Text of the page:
Dr. Amy McPherson, a scientist at the Bloorview Research Institute at Holland Bloorview Kids Rehabilitation Hospital, conducts research to better understand weight communication, assessment and management for children with disabilities.
Dr. McPherson and her team recently received funding from the Spina Bifida and Hydrocephalus Association of Canada (SBHAC) to conduct research in weight management for children with spina bifida. Dr. McPherson hopes that the findings will enable her to provide guidance for conversations about weight and well-being between healthcare providers, families, and children with disabilities.
Children with spina bifida and other disabilities are at a particularly high risk of obesity, which can in turn worsen their condition, lead to new medical problems, and limit their quality of life. Overweight children with disabilities also risk high blood cholesterol, increasing the risk of cardiovascular disease in adulthood.
Dr. McPherson first began looking at weight-related issues in the spina bifida population when she conducted a review of medical charts in 2011 which suggested that weight was not a priority issue in many conversations with clients and their families. This was followed by a study in 2012 that surveyed healthcare providers across Canada to understand how they were measuring weight in kids with spina bifida, and just as importantly, how they talked about weight management with these clients.
“When we asked healthcare providers how they were assessing and discussing weight with their clients with spina bifida, we got consistent feedback that better options were needed,” explained Dr. McPherson.
Her findings showed that healthcare providers in pediatric spina bifida clinics were dissatisfied with the methods currently at their disposal to assess weight in children with spina bifida. Traditional techniques like Body Mass Index don’t work well for children with a different body composition, and the healthcare providers expressed interest in new weight assessment tools developed specifically for children with certain disabilities.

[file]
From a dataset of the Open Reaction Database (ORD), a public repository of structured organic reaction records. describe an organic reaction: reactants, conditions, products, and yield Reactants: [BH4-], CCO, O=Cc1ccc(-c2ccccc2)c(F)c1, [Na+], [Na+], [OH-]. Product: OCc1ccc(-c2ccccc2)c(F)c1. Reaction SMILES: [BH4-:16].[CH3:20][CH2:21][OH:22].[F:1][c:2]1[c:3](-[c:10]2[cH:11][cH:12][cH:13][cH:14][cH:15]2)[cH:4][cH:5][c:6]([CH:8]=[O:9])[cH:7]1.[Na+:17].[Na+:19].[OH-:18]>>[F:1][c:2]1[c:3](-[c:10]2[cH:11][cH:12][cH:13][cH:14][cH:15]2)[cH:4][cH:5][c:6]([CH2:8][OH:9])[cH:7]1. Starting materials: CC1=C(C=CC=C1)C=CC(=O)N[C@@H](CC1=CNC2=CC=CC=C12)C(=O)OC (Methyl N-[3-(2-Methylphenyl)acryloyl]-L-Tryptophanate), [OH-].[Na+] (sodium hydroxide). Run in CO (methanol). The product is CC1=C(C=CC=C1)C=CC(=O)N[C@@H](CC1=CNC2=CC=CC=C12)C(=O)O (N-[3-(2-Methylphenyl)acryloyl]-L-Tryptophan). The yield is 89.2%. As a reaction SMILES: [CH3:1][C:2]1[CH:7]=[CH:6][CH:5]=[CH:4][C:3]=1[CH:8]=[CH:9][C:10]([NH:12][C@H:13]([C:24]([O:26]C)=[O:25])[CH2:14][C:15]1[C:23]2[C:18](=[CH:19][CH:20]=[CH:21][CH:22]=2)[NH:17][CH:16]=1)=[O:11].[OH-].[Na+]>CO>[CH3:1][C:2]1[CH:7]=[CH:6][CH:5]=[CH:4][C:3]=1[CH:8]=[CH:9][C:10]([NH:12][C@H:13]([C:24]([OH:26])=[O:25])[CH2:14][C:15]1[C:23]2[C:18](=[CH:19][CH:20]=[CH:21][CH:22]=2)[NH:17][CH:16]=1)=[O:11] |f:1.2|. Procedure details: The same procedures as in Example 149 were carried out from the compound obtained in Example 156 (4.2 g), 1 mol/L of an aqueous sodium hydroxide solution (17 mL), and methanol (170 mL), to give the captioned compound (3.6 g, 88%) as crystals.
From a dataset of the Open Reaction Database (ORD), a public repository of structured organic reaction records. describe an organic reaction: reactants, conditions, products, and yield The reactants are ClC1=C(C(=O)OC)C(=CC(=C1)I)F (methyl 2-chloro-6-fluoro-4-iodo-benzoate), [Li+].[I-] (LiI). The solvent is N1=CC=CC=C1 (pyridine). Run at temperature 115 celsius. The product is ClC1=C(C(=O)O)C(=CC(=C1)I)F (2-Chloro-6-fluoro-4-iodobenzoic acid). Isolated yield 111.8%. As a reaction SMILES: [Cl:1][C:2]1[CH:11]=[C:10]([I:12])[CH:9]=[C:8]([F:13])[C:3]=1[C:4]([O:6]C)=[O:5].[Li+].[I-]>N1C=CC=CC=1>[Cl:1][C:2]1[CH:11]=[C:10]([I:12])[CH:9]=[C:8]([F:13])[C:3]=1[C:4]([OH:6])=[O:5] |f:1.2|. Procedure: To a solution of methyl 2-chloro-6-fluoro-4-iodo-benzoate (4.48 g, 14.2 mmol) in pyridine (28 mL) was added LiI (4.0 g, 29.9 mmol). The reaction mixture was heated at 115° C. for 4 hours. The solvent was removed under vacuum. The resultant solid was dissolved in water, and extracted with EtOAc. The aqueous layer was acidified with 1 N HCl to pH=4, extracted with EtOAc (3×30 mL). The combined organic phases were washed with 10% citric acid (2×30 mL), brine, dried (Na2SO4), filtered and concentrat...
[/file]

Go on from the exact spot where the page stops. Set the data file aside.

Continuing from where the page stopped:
Dr. McPherson was also surprised to find that weight was not routinely discussed with children and their families. The reason for this became clear as she looked at the data: only 25 per cent of healthcare providers rated themselves confident to discuss weight-related issues with these patients.
The findings from this first survey study led Dr. McPherson to develop her current study entitled “How Should We Talk About Weight-Related Issues in Spina Bifida Consultations? Perspectives from Children, Families, and Healthcare Professionals.”
With this work, Dr. McPherson hopes to move beyond just describing participant experiences to developing more appropriate tools and techniques that can help healthcare providers feel more comfortable raising the important issue of weight.
“The feedback I have got from healthcare providers so far has been invaluable. Now, we are going to use that feedback, along with the views of children and families, to develop guidance around measuring and discussing weight in kids with disabilities,” said Dr. McPherson. “Maintaining a healthy weight is incredibly important for all children, and we want to ensure that healthcare providers, clients, and families are comfortable working together to help achieve that goal.”
For more information on this study, contact Amy McPherson in the Bloorview Research Institute at email@example.com.
The Bloorview Research Institute
The Bloorview Research Institute is located onsite at Holland Bloorview Kids Rehabilitation Hospital, Canada’s largest children’s rehabilitation teaching hospital. The Bloorview Research Institute is the only hospital-embedded pediatric rehabilitation institute in Canada.